While ChuckleVision was put on hiatus after series 21 in 2009, the Chuckles haven't stopped - even after their long-awaited 3D movie was canned due to a lack of budget. Taking to the pantomime stage yearly, the pair are still in demand on TV, too, though in blink-and-you'll-miss-them appearances; in the last few years, they've taken part in all-star versions of Come Dine With Me, Pointless, Celebrity Juice, Coach Trip and The Weakest Link; they were also a team on Comedy World Cup, and found themselves with their own slot in 2013's Comic Relief.

Even though we may now laugh at this quintet of double acts for all the wrong reasons, it's still worth remembering that as times change, the same castigation could be applied to the still-celebrated pairings of the 90s and 00s. Just like applauded architectural creations of 40 years ago, comedy giants are nowadays being torn down by their successors, effectively relegating once-proud towers of entertainment to a cultural basement for their now-ugly approach to funniness.

You never know - in 40 years' time, articles like this may well be targeting the likes of The Mighty Boosh or Reeves and Mortimer. Indeed, people are beginning to question how well Harry Enfield and Chums has aged, while rotten memories have already set in with Little Britain.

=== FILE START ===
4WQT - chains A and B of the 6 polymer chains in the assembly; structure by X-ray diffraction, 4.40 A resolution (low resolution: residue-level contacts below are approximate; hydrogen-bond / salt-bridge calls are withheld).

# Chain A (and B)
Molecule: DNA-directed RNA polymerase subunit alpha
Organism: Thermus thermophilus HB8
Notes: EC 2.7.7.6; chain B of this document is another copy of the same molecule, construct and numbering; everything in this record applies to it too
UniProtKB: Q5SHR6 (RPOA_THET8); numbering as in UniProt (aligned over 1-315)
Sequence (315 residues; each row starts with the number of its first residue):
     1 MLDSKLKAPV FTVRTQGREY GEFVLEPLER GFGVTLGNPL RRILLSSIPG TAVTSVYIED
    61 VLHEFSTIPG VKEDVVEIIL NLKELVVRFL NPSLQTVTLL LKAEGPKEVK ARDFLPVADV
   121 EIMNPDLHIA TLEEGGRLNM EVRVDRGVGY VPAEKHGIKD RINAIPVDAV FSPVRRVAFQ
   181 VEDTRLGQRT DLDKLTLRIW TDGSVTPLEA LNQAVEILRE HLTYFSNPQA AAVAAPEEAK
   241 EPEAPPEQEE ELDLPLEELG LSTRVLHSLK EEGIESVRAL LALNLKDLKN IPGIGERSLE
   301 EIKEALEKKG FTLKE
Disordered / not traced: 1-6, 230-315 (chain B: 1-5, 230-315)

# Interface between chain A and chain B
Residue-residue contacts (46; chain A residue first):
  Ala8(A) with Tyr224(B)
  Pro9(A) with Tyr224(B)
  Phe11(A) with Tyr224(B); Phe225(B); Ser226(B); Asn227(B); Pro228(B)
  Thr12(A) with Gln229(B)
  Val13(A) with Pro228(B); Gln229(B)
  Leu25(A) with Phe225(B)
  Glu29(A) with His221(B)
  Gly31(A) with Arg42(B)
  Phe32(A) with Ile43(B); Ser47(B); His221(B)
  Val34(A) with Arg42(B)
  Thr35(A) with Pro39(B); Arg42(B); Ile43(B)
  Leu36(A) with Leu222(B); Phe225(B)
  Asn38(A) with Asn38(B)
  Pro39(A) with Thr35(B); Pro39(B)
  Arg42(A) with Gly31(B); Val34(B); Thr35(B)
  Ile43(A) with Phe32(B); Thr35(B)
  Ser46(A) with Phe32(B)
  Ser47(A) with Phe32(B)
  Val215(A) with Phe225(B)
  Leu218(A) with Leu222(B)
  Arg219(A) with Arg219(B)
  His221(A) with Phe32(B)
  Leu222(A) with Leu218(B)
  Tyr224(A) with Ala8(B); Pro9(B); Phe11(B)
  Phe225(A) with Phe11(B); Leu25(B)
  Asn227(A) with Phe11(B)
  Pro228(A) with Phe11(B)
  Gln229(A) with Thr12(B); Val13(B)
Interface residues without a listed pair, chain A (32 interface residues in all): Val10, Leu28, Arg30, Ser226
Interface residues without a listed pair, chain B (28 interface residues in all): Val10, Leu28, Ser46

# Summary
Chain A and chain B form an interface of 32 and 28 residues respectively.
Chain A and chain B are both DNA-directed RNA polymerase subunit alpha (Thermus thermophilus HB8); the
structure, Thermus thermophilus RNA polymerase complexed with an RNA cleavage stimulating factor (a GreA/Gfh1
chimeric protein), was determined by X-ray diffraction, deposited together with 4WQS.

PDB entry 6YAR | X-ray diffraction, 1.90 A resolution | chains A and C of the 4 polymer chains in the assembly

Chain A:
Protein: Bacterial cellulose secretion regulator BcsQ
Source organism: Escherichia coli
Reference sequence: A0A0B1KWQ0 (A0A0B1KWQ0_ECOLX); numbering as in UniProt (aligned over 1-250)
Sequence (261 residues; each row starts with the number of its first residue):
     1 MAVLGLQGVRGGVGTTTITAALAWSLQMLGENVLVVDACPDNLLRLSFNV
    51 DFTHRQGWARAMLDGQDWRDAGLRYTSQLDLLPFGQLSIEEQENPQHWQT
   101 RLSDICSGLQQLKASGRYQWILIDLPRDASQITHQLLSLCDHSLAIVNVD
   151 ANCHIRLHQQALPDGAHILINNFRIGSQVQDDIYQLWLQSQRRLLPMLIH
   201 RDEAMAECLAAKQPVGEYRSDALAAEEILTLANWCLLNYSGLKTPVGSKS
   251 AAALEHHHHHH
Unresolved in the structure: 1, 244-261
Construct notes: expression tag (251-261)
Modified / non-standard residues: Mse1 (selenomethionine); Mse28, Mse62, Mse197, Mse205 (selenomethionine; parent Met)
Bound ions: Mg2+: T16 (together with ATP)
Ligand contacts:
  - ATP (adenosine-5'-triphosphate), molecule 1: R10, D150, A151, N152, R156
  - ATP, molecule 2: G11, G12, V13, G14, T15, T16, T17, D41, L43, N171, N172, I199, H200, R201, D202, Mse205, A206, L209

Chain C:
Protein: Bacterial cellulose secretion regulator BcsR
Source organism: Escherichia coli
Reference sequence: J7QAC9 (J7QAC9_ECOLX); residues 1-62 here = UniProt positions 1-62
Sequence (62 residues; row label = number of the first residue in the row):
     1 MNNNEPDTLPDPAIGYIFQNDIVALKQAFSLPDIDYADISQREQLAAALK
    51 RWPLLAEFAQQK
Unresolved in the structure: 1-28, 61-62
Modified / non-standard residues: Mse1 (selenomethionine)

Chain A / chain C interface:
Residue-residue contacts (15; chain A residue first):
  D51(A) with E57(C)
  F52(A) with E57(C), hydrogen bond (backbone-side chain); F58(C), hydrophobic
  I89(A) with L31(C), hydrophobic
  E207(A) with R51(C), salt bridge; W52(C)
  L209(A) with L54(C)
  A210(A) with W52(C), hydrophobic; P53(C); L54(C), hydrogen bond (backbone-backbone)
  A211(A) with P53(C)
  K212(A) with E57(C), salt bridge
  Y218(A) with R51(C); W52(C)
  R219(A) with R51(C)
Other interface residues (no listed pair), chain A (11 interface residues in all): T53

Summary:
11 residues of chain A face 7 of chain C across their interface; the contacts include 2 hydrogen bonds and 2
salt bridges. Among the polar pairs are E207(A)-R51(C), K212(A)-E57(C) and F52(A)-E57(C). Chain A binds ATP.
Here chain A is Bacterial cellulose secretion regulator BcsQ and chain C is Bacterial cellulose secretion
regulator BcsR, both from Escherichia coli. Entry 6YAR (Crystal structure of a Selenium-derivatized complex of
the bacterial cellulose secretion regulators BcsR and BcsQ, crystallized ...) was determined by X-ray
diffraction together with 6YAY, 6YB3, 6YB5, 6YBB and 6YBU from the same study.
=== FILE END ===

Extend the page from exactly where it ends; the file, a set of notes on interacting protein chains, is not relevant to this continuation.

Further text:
Then again, you can only say ‘I'm a lady!’ or ‘Yeah I know’ so many times with a smile on your face before realising how catchphrase comedy has a finite popularity - and, ironically, how it harks back to the aforementioned forefathers of comedy that now languish in the doldrums of our minds for having the temerity to do the same back in their heyday.

Matt Gardner is a writer working on both sides of the Atlantic, though spends most of his time between Leeds and his hometown, the Democratic People's Republic of Hartlepool.

Published: 17 Oct 2013